Aug 15, 2018

Why do we need to save giant trees ?

Giant trees of Bandipur-map1
Giant trees of Bandipur-map1

This is the question we expect and are prepared to face from different audiences whether they are funding agencies , academics or general public.

The idea of planting saplings have caught up world wide as an important measure to combat climat change, conserve soil moisture and arrest soil run off etc. But these steps will hardly make us understand how diverse tropical forests come into being. In other words, with all our efforts and will we might not be able to create a forest that comes even slightly close to a tropical forest. For that to happen, we need to understand the role large or giant tropical trees play in regeneration of many plants and shrubs.This in turn leads to creation of diverse tropical forest ecosystem- a natural wonder!

AERF field team did a researchin the last quarter on diversity of undergrowth of a few giant trees which are now marked for conservation in the Ratnagiri district during the monsoon season. The findings of this very short study are astonishing. A single large tree of Terminalia bellirica or Ficus religiosa supports regeneration of minimum 25 different plant species under its canopy. Out of which about 50% of the saplings have been germinated from droppings of birds. In addition, number of saplings of these trees themselves can range between anywhere from 150 to 500. The giant trees in this sense are a small sanctuary of plants and reflection of what kind of trees can be seen in the surrounding forest. We are learning more about these giants and totally convinced now that by saving one giant trees ,we are supporting existence of small diverse plant and animal kingdom. The research also highlighted one important fact that most of these giant trees have survived due to their cultural significance! Thus conservation of culture and tradition will play a big role in conservation of biodiversity in this region. 

In addition to this study, field team of our partner organization, Junglescape, extended the work of giant tree survey in buffer zone of Bandipur Tiger reserve in the souther western ghats and mapped total 58 giant trees. About 60% of the total 58 trees are of genus Ficus. The genus Ficus is worshipped by local communities across India and fruits of these trees are critical source of food for all the birds. One more reason for tieing cultural conservation with biodiversity conservation.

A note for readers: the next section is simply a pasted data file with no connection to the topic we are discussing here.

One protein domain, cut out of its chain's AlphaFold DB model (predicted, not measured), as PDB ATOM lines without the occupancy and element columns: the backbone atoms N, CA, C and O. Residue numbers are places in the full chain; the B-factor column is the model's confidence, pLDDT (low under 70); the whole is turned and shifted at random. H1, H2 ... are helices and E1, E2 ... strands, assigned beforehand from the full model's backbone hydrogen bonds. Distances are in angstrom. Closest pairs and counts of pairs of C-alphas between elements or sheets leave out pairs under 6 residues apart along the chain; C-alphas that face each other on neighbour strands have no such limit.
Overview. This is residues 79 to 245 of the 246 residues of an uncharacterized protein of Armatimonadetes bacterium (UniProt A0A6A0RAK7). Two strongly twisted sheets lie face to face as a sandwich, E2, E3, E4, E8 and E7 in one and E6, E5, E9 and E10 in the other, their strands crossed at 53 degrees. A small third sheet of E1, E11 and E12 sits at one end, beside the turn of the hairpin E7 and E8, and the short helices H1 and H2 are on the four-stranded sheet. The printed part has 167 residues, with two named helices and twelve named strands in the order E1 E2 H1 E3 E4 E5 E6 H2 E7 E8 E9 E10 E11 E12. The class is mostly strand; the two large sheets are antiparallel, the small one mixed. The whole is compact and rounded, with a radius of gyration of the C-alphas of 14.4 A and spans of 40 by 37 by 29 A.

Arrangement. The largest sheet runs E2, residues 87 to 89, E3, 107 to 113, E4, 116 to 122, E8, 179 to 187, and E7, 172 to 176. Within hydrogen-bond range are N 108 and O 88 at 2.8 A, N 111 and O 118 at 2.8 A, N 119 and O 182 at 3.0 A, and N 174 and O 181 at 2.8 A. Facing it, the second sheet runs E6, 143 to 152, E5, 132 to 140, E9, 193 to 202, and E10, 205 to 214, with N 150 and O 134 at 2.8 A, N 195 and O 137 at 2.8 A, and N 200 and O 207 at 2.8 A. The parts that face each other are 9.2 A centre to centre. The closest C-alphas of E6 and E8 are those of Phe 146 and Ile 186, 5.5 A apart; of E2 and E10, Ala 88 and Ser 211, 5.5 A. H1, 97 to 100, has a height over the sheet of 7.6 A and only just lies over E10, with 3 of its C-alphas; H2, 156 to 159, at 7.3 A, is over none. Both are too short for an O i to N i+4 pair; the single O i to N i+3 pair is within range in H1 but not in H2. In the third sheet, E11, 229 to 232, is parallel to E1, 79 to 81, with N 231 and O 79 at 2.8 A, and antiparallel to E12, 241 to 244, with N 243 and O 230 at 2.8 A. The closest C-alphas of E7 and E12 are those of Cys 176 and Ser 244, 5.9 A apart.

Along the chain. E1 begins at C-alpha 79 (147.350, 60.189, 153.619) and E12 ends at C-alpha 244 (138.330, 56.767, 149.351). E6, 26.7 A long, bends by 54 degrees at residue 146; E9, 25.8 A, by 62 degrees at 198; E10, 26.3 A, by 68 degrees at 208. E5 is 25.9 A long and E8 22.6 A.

We will continue to provide important insights into the wonderful world of giant trees and how they form an important network of stepping stones in the increasing fragmented and human modified forest landscapes of the Western Ghats.

Thanks for your attention and we sincerely hope that you will continue to support this unique conservation story.

Best regards

Giant trees-Monsoon survey
Giant trees-Monsoon survey

Attachments:
May 18, 2018

Forging partnerships for scaling up the Giant Tree campaign in the Western Ghats

Bandipur Giant Tree 1
Bandipur Giant Tree 1

Dear Supporter,

We are excited to share the news about our partnership with JungleScapes- a non-profit working on ecological restoration in the Bandipur Tiger Reserve and surrounding region in southern Western Ghats.

Through this partnership , we are especially focusing on scaling up the campaign of saving giant trees in the southern Western Ghats. In the last quarter, AERF team visited the partner organization to understand their work and discuss opportunities to expand the Giant tree campaign. We are of the opinion that partnerships with like minded organizations will play key role in mainstreaming the cause of saving large trees in the Western Ghats. Moreover, considering the sheer expanse of the Western Ghats mountain range, it is imperative to collaborate with other organizations and individuals for spreading the work of conservation. 

During the visit, AERF and JungleScape team identified some 10 large trees in Lokere reserve forest area. The trees have been marked with GPS and survey on social importance of these trees has begun.